The US nuclear regulator has issued a fine to Florida Power & Light (FPL) for failing to report that the ventilation system for the emergency response facility at its Turkey Point nuclear power plant had been taken out of service on two occasions - one lasting some seven months.
|Turkey Point (Image: FPL)
An inspection by the Nuclear Regulatory Commission (NRC) of the plant found that the power supply to the ventilation system was disconnected between 4 December 2010 and 13 July 2011, and between 10 and 28 October 2011 in order for maintenance and repairs to be conducted. This means that FPL "failed to maintain a fully functional Technical Support Centre (TSC) when portions of its ventilation system were removed from service without compensatory measures." Had an emergency occurred during these periods, staff working in the TSC "would not have been protected from radiological hazards that would occur in some accidents," the NRC said.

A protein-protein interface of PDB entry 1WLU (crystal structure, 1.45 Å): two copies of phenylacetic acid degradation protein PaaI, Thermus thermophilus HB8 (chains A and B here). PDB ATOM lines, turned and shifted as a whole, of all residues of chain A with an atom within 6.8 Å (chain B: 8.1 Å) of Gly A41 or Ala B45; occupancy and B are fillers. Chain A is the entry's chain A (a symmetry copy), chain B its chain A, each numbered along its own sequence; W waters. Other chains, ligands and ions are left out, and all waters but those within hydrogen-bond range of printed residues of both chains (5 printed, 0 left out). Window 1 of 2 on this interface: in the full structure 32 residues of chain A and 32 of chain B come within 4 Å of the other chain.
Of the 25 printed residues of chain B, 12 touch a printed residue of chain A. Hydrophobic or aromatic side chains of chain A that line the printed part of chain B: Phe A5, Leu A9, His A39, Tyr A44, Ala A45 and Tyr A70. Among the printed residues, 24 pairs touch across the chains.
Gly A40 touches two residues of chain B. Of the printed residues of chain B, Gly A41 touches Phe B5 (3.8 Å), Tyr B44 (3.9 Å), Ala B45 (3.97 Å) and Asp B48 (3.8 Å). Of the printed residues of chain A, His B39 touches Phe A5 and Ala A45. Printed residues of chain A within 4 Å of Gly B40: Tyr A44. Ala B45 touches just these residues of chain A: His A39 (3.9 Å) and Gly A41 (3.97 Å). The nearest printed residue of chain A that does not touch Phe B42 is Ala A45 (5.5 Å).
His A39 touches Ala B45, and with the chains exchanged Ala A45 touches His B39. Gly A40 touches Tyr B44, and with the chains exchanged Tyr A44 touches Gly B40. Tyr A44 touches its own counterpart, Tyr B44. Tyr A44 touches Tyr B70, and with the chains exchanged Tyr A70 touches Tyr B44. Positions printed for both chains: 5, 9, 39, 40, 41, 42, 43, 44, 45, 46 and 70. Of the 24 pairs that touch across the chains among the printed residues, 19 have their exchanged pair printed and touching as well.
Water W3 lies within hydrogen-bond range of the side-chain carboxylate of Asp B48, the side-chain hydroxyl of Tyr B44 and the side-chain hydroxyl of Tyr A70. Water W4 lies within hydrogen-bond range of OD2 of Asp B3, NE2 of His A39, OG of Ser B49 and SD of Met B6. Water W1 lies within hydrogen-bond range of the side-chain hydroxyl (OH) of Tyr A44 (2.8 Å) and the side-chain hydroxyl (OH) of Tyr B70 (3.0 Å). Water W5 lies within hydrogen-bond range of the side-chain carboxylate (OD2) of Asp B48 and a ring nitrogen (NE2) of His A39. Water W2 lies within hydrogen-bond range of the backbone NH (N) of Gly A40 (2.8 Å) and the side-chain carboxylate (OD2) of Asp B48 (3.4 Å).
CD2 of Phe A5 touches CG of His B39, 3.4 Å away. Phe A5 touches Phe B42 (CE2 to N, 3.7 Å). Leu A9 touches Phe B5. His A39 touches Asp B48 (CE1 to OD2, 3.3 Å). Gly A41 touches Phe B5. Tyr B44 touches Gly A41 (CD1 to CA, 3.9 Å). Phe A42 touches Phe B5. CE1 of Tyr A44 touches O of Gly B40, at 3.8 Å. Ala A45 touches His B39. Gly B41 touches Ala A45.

This is "a violation of low to moderate safety significance that may require additional NRC inspection and oversight," the regulator said. "The finding was more than minor because it affected the Emergency Preparedness Cornerstone objective of ensuring that the licensee is capable of implementing adequate measures to protect the health and safety of the public in the event of a radiological emergency."
Furthermore, the NRC said that FPL's failure to report that Turkey Point's TSC was not fully functional on those two occasions represented a second violation. Regulations require that plant operators inform the NRC of a "major loss of emergency assessment, offsite response and offsite communications capability" within eight hours. For its failure to inform the regulator, the NRC issued FPL with a fine of $140,000.
FPL currently operates two 693 MWe pressurized water reactors at Turkey Point but has plans to construct two new units there.
Researched and written
by World Nuclear News